Organized Panel Session
“Study abroad” is ironically a dirty word for many students at the “Institute for Global Education,” a four-year English-taught program in Japan. “Global education” often presumes the existence of a border, the crossing of which is said to allow students to develop resilience, empathy, and knowledge of self and other. Moreover, English symbolizes the “global” in Japan, hence English-medium instruction as part of the government’s effort to “globalize” higher education.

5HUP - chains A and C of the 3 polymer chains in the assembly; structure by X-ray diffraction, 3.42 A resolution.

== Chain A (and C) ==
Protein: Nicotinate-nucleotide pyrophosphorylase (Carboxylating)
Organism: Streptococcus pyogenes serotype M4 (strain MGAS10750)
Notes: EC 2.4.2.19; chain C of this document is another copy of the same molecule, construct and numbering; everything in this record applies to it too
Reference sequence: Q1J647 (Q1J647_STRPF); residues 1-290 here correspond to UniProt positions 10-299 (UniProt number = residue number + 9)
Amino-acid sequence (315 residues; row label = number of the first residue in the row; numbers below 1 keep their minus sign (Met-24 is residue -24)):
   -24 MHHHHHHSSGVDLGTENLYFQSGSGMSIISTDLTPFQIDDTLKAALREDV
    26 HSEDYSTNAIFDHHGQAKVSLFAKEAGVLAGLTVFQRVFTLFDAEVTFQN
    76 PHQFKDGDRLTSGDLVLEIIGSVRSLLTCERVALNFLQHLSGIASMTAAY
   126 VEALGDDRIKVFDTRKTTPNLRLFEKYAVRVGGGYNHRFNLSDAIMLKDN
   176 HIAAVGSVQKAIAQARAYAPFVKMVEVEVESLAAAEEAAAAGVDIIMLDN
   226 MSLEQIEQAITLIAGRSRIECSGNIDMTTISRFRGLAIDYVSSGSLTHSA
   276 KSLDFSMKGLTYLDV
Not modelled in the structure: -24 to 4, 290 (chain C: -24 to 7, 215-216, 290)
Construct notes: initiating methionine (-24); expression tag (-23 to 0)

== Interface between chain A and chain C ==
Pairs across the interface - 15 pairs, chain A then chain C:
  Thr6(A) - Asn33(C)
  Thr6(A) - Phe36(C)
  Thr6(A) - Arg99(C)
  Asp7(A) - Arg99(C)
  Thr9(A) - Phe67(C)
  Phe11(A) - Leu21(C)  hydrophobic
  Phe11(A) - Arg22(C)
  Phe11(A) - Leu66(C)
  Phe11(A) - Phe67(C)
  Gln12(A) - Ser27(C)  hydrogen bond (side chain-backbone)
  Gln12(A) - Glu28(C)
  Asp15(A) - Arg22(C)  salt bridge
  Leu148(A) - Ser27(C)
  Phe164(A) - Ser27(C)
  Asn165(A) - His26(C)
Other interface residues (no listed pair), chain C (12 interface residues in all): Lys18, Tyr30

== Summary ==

This paper shows that these assumptions are being subverted by the very students who participate in such English-taught programs. Students attracted to English-taught programs tend to be those who are not proficient in academic Japanese. Some students are not Japanese yet come to see Japan as their home due to their long-term stay and their future plans. They feel that the label “study abroad” alienates them from Japan. Other students have Japanese parent(s) yet have been schooled in English inside and/or outside Japan, often feeling alienated from other Japanese while at the same time recognizing their connections. Both categories of students see the border of Japanese/non-Japanese problematic and consequently reject the notion that they are studying “abroad” since the label assumes such difference. These viewpoints squarely challenge a notion of global education that relies on the existence of clear borders, the monolingualist binary of English (symbolizing non-Japanese or “global”) and Japanese. Based on interviews with students from both categories, this paper illustrates the irony of how “global education” is producing its own dissenters.